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Panama Papers: Harassment of journalists in Ecuador and Venezuela must end

This statement was originally published on sipiapa.org on 15 April 2016.

The Inter American Press Association (IAPA) today condemned and called for an end to harassment of Ecuadorean journalists who collaborated in the "Panama Papers" international investigation after President Rafael Correa made public their photos, names and social media accounts. The organization also criticized the fact that media identified as being supporters of the government of Venezuela also are harassing investigative reporters.

"We hold President Correa responsible for the physical integrity of journalists and for his constant policy of intimidation," declared Claudio Paolillo, chairman of the IAPA's Committee on Freedom of the Press and Information.

President Correa on April 12 published on Twitter the names and social media accounts of five of the six Ecuadorean journalists who took part in the "Panama Papers" investigation and urged his followers to send them messages. Some of the journalists have complained that in their accounts they have received insults and even the publication of photos with members of their families, including minor children, with the intent of intimidating them.

Paolillo, editor of the Montevideo, Uruguay, weekly Búsqueda, added, "This is a very dangerous situation and it puts at great risk journalists whom in an underhand fashion are held to be 'guilty' of a situation of which they are only the messengers. The journalists are not mentioned in the leaked documents, they were carrying out their work to report," as part of the team of more than 370 journalists of 100 news media outlets of 76 countries that reviewed and evaluated the Panama Papers documents.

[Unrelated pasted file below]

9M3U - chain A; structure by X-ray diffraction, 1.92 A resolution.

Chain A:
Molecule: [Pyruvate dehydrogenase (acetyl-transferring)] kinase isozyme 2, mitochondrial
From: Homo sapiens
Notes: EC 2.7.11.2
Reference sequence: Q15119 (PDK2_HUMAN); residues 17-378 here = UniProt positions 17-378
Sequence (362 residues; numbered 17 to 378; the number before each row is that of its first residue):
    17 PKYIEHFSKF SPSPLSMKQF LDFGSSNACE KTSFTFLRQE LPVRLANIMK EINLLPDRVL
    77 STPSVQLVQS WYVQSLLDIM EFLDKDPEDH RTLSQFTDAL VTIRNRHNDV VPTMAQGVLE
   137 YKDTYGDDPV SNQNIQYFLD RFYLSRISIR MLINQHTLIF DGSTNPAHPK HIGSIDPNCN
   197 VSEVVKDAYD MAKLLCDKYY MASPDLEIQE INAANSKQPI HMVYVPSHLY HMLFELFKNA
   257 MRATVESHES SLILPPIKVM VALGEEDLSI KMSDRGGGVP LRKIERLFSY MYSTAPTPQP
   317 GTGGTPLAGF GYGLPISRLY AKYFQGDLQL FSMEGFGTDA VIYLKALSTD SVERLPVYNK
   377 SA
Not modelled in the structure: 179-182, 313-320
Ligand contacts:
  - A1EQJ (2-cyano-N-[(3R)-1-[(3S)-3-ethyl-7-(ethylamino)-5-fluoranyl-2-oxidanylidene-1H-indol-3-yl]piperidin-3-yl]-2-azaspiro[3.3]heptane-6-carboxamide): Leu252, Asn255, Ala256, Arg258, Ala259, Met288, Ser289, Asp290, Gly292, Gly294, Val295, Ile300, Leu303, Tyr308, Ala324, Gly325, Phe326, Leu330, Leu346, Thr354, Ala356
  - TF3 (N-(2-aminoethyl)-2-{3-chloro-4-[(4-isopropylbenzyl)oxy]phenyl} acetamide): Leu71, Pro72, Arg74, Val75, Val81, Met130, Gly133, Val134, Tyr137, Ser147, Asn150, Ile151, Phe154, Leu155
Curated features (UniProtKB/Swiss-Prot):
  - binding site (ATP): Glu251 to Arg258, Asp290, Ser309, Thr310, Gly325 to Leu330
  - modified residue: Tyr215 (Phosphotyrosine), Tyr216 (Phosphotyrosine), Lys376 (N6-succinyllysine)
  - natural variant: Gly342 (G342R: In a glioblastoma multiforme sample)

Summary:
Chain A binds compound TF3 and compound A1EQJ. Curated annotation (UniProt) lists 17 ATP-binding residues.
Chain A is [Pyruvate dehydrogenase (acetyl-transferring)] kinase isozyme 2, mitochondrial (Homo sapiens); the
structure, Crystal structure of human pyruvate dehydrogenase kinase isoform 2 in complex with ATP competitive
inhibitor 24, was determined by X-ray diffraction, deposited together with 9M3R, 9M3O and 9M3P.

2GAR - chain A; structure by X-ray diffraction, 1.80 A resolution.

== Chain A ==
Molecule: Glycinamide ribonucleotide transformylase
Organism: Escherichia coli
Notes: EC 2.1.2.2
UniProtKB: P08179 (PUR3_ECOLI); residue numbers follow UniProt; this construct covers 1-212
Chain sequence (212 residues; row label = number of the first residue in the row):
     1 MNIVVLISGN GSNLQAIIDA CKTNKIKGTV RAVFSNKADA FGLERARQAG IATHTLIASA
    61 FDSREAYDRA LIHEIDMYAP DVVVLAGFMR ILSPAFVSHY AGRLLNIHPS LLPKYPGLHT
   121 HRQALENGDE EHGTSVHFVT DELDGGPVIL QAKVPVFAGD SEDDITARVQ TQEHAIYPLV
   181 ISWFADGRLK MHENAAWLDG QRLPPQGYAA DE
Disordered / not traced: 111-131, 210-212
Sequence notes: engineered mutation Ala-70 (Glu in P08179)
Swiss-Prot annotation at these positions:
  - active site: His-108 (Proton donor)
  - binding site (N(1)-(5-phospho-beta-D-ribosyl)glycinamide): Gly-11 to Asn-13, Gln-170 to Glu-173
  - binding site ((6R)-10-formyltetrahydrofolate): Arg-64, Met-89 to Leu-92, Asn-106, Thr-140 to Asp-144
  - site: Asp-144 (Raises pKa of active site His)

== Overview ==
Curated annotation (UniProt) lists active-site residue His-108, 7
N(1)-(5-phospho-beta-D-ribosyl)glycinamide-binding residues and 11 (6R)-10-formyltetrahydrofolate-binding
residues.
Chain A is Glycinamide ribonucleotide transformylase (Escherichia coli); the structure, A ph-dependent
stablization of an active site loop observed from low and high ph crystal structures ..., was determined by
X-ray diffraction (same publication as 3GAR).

The Ecuadorean journalists who collaborated with the investigation by the International Consortium of Investigative Journalists (ICIJ) are Arturo Torres, Andrés Jaramillo and Alberto Araujo of the Quito newspaper El Comercio; Mónica Almeida and Xavier Reyes of the Guayaquil newspaper El Universo, and Paul Mena of the San Francisco University, Quito.

With the slogan promoted by President Correa calling on the journalists and media they work for to "reveal the truth" a dozen government supporters demonstrated on April 13 outside the buildings of El Comercio and El Universo.

As regards Venezuela, pro-government media criticized and attacked journalists that collaborated in the Panama Papers investigation. According to the newspaper El Nacional "the pro-government portals are criticizing that there has been politicized the case of the documents that mention former Venezuelan officials." One of the journalists, Ewald Sharfenberg, declared that in the face of the Panama Papers of Venezuela "the government has only been able to say that we belong to the CIA."

The Panama Papers are more than 11.5 million internal documents of almost 40 years of work by the Panama law firm Mossack Fonseca, a specialist in the registration of offshore companies. The leaked documents contain the names of the firm's international clients who benefited from the companies created in the tax havens, among them government officials, politicians, businessmen, drug traffickers, celebrities and athletes.

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